“We actually did a lot of work, it wasn’t a decision of hey, let’s get into esports and let’s just acquire Legacy. We started at ‘what is esports’ and really tried to understand what’s happening with esports globally, but what’s happening with esports in Australia,” Smart said.

The research, which included an independent consultant, identified 15 “entry points” into esports, ranging from tournament sponsorship through to team acquisition. After “systematically” evaluating the options, the Crows landed on acquiring a team.

Adelaide is still developing the systems around the Legacy team as it moves to full professionalisation, but there are similarities with the more established sport, according to Smart.

The Adelaide Crows acquired the Legacy esports team

“The system is different [from the AFL team], but the fundamentals are very similar,” Smart said.

“If I look at our League of Legends team, we have players, we have a head coach, we have an analyst. They live in a team house, they’re very much full-time, focused on being the best League of Legends team in the country.”

While it is early days, the growth potential for Legacy arguably exceeds that of its parent club. Unlike AFL, esports and the global fanbase has an international scale.

“There are some great esports organisations out there that are globally competitive and you’re opening up the fan base and the audience base and scale really in terms of that international expansion,” Smart said, while noting the AFL’s international expansion remains “challenging”.

Graphic: Which-50

Driving the acquisition is the theory that Legacy will help the Crows engage younger audiences — a demographic that presents unique challenges, according to Smart.

The Engagement Opportunity

Professional sports clubs have traditionally struggled to keep fans engaged through their teens and twenties. For the Crows, they see high engagement from fans up until high school but then they “drop away”.

“It’s a common problem where young people have got a lot happening in their lives through high school and school, and socialising and engaging,” Smart said.

Fans tend to return to traditional engagement channels in their late twenties, Smart says, and while young audiences are still engaging with the sport, the content strategies don’t always cater to them. “Having that deep level of engagement [with younger fans] is challenging, and the way we’re procuring content, we’re probably delivering it primarily to our core, not necessarily to a millennial audience.”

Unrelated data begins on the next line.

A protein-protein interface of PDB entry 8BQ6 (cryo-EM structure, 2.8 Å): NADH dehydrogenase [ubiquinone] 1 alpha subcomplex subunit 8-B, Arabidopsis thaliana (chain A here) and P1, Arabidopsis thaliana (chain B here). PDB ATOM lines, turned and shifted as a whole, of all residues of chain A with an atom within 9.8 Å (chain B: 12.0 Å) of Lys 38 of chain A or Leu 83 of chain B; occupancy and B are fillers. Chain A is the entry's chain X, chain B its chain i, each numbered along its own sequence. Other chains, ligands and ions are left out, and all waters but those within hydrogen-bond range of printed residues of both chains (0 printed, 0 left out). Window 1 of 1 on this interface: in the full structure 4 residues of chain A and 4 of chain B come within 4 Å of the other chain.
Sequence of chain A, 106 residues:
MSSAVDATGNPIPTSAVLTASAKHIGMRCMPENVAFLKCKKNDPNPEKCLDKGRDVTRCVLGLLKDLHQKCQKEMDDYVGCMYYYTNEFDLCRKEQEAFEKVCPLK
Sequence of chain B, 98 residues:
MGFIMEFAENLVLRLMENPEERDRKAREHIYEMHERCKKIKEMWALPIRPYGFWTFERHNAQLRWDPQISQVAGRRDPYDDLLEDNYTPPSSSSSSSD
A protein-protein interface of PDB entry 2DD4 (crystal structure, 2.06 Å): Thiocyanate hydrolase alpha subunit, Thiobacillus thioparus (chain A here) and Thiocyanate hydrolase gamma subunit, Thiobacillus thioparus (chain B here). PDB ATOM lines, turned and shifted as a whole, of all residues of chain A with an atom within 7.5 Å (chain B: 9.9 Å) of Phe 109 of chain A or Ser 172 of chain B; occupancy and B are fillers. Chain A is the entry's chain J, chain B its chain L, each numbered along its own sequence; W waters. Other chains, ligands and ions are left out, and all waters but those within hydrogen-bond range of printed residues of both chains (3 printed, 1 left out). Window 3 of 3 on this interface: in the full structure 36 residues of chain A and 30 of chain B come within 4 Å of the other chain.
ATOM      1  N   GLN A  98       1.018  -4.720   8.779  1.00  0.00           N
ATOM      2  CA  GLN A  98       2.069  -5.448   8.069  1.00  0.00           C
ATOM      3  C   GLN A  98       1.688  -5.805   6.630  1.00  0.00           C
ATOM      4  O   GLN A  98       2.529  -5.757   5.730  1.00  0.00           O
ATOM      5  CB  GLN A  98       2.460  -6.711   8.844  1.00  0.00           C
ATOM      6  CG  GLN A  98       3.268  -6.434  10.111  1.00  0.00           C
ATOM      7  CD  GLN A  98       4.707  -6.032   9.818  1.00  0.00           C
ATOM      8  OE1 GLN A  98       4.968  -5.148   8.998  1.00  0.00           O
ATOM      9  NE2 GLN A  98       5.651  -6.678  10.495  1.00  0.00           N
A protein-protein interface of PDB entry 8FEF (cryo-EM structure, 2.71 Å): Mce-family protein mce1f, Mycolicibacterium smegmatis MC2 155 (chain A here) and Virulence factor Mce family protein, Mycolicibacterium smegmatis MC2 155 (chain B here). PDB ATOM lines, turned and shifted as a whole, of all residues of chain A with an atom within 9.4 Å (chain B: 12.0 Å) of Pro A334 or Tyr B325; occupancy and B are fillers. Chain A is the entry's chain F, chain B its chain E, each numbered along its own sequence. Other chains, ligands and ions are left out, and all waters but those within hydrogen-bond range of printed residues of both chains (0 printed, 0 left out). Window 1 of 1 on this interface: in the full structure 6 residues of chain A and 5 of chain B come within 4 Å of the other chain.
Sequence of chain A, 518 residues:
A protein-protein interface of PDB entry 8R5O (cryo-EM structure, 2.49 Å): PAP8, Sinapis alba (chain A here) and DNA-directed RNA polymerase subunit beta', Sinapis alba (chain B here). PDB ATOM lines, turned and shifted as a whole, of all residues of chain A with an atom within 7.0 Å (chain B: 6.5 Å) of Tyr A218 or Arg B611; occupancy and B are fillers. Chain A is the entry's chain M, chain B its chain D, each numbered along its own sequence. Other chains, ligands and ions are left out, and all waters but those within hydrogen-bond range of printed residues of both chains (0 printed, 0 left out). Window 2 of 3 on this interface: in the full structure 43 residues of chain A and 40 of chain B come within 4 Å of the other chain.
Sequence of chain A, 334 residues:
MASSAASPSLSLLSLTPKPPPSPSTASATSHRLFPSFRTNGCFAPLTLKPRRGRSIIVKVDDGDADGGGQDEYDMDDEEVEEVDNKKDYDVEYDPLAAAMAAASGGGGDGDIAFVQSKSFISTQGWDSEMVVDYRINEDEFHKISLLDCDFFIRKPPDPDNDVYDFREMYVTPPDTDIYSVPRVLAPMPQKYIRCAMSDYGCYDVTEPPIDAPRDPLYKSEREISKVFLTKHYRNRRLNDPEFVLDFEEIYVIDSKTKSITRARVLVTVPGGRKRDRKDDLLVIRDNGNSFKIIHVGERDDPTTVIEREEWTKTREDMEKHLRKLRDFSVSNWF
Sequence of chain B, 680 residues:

It’s especially challenging because younger audiences are consuming their content in markedly different ways, according to Smart. And these tend to be the audiences at the forefront of digital content services and gaming. They’re also “quite tech-savvy and they do not want to see sponsor’s ads”.

“I think it’s a really important part that young people across the world are digital savvy, they can stream in their content so traditional forms are changing, and esports gives those abilities for a sporting club to engage with a new young audience and build that engagement and trust with them,” Smart said.

The club’s latest esports endeavour is targeted directly at this demographic. Adelaide has partnered with game publisher Riot Games to host a high school esports competition. According to Smart, the move is an extension of traditional grassroots campaigns the club runs in schools, but rather than kicking a football, students will be competing in video games.

“If we’re looking on a continuum, playing esports is no different,” Smart said, explaining that the latest venture is another opportunity for the club to engage with young fans.

The Legacy acquisition and the club’s move into esports is a “long-term investment”. The benefits of esports aren’t always obvious for clubs with histories which began in the 1800s. Adelaide is a relatively young club, enjoying a prosperous stretch. For other teams, Smart recommends they conduct their own investigations as the esports potential is dependent on several factors specific to the code and the clubs.

“It is complex, but each team will need to address in a certain way because like it or not most of them have a board and most of those boards are filled with astute people from a range of backgrounds. But it’s fair to say most of those boards may not really understand esports.”

AEA’s Kwan predicts that as a collective, esports will emerge as the largest sports property in years to come. He says it is heavily correlated to the video game industry and market.

“We are only starting to see the inter-generational pass-down of shared interest and passion for gaming and esports. He says he expects young parents who played games or competed in esports will share this joy and passion with their children, while other parents who are new to gaming and esports will use this as a way to connect with their children.

“We will see a growth in all areas including next-generation broadcasting, talent behind and in front of the camera, promoters of events, developers and publishers of games, education, coaching, support elements such as psychology, diet and exercise, and the rise of live events to support the growing demand for fans to socialise around esports content.”